The last several years have shown me a couple of things. Firstly, I was so lucky to work with a solid stable workhorse like Delphi for so many years. It really is a pity that there is no Java equivalent for Delphi and the eco-system can be so fragmented. However, I also learned that working in one isolated technology can limit your skills. I also found out that I really had a lot more to learn about programming. I think my skills have matured and grown in the last several years as much as they had in the rest of my professional career. Not only from a programming perspective but in terms of the development process, thinking about coding, using OOP correctly, and writing proper code. As part of this growth, I have consumed a number of books that really should be read by programmers old and new :

From the technology aspect, having had to learn it all myself, I try to write about it for the benefit of others in a way that I think I would liked to have read about it. One thing that I think is lacking is documentation that actually tells you something rather than just dropping hints on how to figure out your own solution for common problems. While I focus on the core Java EE technologies of JSF, JPA and CDI, I’ve worked with and learned about plenty of others that I have so little time to write about but Wicket and Spring are my two other favorites.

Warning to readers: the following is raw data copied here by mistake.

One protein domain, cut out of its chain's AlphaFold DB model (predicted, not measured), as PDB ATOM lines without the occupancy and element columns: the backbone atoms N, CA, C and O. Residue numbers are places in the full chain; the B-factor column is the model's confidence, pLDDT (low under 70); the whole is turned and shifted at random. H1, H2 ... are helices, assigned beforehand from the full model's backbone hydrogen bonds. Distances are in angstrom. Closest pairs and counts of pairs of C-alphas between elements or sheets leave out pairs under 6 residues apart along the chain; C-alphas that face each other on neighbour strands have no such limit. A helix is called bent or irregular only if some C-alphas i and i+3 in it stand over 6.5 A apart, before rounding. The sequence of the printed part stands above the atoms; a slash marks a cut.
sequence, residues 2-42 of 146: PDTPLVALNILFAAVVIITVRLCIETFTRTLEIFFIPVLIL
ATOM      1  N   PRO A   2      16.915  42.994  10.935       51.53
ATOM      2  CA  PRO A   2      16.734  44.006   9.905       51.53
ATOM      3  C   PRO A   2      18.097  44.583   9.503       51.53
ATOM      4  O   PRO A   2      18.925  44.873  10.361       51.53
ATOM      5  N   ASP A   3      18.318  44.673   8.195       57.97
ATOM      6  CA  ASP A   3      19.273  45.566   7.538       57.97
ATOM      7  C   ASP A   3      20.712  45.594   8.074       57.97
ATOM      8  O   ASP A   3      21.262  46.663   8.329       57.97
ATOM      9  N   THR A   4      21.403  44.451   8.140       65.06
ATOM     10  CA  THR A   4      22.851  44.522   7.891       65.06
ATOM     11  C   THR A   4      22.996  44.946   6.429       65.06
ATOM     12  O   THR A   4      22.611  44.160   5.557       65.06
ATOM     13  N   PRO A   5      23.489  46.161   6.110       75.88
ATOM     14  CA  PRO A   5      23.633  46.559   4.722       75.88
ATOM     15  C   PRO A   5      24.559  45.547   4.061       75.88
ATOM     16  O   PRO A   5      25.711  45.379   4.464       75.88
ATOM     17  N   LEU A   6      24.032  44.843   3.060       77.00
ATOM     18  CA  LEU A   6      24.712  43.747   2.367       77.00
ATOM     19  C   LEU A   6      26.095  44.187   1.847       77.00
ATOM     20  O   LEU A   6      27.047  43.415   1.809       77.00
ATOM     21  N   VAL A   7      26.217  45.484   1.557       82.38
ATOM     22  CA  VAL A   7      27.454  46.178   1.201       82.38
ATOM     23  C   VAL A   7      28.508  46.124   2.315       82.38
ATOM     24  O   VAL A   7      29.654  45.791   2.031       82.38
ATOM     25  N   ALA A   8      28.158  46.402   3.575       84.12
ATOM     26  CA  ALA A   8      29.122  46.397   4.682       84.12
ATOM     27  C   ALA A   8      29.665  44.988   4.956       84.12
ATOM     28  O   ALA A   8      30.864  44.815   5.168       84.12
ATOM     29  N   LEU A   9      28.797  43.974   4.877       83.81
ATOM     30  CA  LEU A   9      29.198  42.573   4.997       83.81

Hope you enjoy the site, and you can contact me here.

Cheers,

Andy Gibson

11 thoughts on “About

  1. Dear Andy,

    please tell me where should I put those listener’s codes from JSF. Let’s take the Trinidad component’s valueChangeListener atrribute for example. As the reference says it accept only method reference. So should I create a Spring Bean and put the listener’s code into it? And what if the listener code have to get data from database? Just make a service method for which it can delegate to and thats all? I’m affraid it’s not that simple. By the way here comes the main question. What does Spring Web Flow for then? I guess it should handle Model and View like controllers do. But with putting the data access out into some bean I by-pass the flow controller. Please enlight me. I’m new in this. And sorry for my english too.